The dust is settling after the latest visit of the Costello Circus, and a sense of reality has returned a sense that promises made by this Government are not worth much. In that context, it’s no wonder that the Budget has not produced a ‘bounce’ in the Government’s popularity. (link here).
We all know that John Howard still has his head in the sand over climate change. The measures announced in the Budget were pathetic. There will, of course, be more smoke and mirrors after the Emissions Task Force hands down it’s report at the end of the month. But no one’s fooled.
The Murray-Darling Basin water proposal is inadequate and poorly thought through. How anyone can conjure up an amount of money, dictate terms to the States and then demand that all solutions must fit within a fixed amount defies logic and commonsense. Put together in political haste, it doesn’t address the real problem, and apart from anything else, it’s an attempt to bully the environment! It might have worked on the waterfront and with refugees, but it will not work where nature is concerned.
Scientists, who have been marginalised by this shallow and petty Government, should have been part of the proposal from the outset. Comprehensive studies should first have been undertaken to ascertain the extent and nature of the problem. Priorities should have been established. And only then should funding have been allocated accordingly. As it is, the $10 billion proposed, spread over 10 years, is unlikely to be enough to restore a tragically abused and degraded natural asset.
In the best interests of the nation, the Murray-Darling Basin should not be managed by Howard and his cronies. This task should be undertaken by an independent National Water Authority answerable to the people through the Federal Parliament.
But where do the effects of global warming, climate change and drought begin or end? Surely not at the border. West Australians remain unimpressed by Howard’s Murray-Darling largesse for them, it has all the resonance and inspiration of the last yard of pump water.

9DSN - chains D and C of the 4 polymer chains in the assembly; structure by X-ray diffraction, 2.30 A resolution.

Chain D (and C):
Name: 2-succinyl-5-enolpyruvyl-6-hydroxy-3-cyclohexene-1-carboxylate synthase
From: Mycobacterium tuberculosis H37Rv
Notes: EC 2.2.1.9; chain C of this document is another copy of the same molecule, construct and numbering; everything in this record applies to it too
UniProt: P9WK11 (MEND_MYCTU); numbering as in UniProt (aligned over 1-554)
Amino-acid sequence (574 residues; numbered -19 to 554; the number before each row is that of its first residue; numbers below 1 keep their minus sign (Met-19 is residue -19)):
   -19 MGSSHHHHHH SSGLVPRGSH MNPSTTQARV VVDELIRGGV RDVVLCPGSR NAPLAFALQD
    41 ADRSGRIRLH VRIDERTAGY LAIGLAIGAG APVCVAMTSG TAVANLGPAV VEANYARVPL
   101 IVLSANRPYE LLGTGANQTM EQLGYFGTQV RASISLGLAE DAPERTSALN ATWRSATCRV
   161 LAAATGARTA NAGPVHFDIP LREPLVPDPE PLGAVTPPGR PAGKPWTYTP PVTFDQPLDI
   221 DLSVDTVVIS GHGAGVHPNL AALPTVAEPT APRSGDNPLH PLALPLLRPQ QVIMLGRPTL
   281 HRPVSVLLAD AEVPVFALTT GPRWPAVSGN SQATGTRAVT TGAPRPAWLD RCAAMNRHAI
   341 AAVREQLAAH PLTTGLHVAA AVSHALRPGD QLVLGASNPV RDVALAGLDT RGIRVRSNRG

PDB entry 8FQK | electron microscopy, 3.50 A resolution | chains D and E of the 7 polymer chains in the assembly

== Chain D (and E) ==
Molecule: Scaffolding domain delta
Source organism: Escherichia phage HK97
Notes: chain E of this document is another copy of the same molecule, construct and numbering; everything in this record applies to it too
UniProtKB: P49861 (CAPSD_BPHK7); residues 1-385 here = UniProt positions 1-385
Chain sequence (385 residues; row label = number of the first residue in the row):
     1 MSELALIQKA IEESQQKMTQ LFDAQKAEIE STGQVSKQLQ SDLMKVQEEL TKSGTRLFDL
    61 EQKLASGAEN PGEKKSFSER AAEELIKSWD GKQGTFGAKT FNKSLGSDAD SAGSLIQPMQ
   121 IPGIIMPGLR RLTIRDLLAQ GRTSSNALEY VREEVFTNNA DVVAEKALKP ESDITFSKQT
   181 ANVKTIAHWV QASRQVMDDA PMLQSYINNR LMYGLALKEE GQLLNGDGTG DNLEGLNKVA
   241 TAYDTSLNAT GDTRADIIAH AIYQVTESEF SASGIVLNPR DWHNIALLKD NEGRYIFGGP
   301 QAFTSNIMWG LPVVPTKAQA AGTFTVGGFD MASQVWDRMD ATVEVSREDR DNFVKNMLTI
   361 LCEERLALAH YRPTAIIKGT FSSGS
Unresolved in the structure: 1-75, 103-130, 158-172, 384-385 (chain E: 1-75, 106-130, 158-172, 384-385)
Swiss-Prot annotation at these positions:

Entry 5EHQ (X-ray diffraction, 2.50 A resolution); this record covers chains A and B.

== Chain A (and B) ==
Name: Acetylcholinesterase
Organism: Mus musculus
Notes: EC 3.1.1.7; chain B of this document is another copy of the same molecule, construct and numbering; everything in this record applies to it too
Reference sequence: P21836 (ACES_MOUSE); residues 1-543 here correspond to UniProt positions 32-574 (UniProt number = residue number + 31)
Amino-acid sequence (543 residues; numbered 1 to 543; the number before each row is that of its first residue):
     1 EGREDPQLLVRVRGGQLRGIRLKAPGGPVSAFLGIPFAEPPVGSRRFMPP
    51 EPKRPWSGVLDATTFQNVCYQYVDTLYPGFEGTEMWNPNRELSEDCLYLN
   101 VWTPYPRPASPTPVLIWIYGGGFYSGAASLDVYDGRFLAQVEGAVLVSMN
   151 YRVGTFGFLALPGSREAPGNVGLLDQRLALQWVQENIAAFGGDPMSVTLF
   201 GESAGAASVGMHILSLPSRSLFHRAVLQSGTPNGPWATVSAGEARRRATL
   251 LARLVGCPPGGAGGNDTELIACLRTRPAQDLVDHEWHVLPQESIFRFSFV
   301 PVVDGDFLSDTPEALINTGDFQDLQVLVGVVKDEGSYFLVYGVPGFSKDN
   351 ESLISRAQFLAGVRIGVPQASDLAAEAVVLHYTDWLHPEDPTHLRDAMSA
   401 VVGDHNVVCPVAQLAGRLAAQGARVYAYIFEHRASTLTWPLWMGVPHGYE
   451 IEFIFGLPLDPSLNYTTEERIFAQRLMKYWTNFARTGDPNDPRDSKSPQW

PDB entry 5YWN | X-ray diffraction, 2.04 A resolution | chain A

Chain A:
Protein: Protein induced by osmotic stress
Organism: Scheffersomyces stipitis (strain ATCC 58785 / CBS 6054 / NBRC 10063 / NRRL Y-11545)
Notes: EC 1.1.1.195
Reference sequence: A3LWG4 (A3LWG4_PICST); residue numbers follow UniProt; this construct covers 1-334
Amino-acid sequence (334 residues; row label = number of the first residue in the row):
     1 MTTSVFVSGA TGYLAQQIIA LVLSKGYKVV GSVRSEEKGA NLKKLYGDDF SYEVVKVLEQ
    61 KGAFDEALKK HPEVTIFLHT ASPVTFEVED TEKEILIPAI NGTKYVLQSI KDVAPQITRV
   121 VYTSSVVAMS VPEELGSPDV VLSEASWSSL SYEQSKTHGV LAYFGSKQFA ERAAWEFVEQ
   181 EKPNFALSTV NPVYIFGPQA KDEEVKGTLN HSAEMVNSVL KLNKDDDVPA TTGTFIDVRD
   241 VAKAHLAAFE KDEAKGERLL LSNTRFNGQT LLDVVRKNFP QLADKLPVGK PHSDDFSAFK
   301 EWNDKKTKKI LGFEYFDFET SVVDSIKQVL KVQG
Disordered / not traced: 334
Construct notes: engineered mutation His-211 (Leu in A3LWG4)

The Budget overlooked rural Australia, particularly in health and education; and no provision was made for researching alternative crops, new methods of agriculture and the productive use of water. There are no incentives to assist farmers in further nurturing the environment.
Thanks to Emo
On the international and defence fronts, the situation is just as bad. The war in Iraq is lost. Only Howard and President George W Bush believe otherwise. Without concerted international pressure on Pakistan, the war in Afghanistan will not result in victory for UN forces.
As a former member of the Armored Corps, I ask why have we purchased second-hand Abrams tanks from the USA which, at 68 tonnes each, are of little use in our region? The cost is given at $550 million, but it will be a lot more by the time spare parts, maintenance and crew training is taken into account. This planning error required the purchase of four heavy-lift C-17 transport aircraft at a cost of $2 billion to transport these technological dinosaurs. But where to and for what purpose?
Why did Howard agree to buy the F-35 fighter when it was still at the planning stage? The cost of the F-35 has now blown out from $14 billion to $23 billion. Inevitably, delivery dates have slipped, so while we wait we now ‘have to’ buy 24 Super Hornet fighters for $6 billion. (link here) The Super Hornet performs below our regional requirements and, by the time it is delivered, so will the F-35. What sort of planning is this?
With all that we have done for the US Alliance why are the Americans blocking our purchase of the much more sophisticated F-22?
The Super Seasprite helicopter is to be written off at the cost of $1 billion which represents 12 months of Howard’s funding for the Murray-Darling Basin? Why do we need the Air Warfare Destroyers, at a cost of $8 billion?
We need the capacity to put boots on the ground in the region, and to supply and defend such commitments. Many of the items listed above are overkill or irrelevant to such undertakings. And none will help win the War on Terror which, with its roots in politics and religion, calls for dialogue and diplomacy far more than bombs and bombast.
The Government has put aside money in the Budget to boost recruiting into the Australian Defence Force (ADF). Ads and spin will not overcome the perception that it is misusing the military and placing an extra burden on troops and families. If Howard and Defence Minister Brendan Nelson want recruits, they must withdraw from Iraq and they must stop blaming the mining boom for loss of personnel. Patriotism, camaraderie and pride in a job well done are not interchangeable with a big pay packet. Money only comes to the fore when disillusionment sets in.
In terms of nation building and in addressing Australia’s major structural problems, Howard and Costello’s latest Budget delivered nothing but hot air. Good governments provide more than surpluses, they provide essential services. And they create the conditions for businesses to increase productivity through ongoing re-investment. By contrast, Australia is so far behind on infrastructure maintenance, renewal and development that it will take decades, at levels of expenditure considerably higher than those currently mooted, to make us a First World country in more than just name.
Howard’s credibility, intellectual capacity and managerial ability are the issues of the forthcoming Federal election and they are seriously in doubt with a Coalition-induced skills shortage and 170 ships standing each day off Australian ports.
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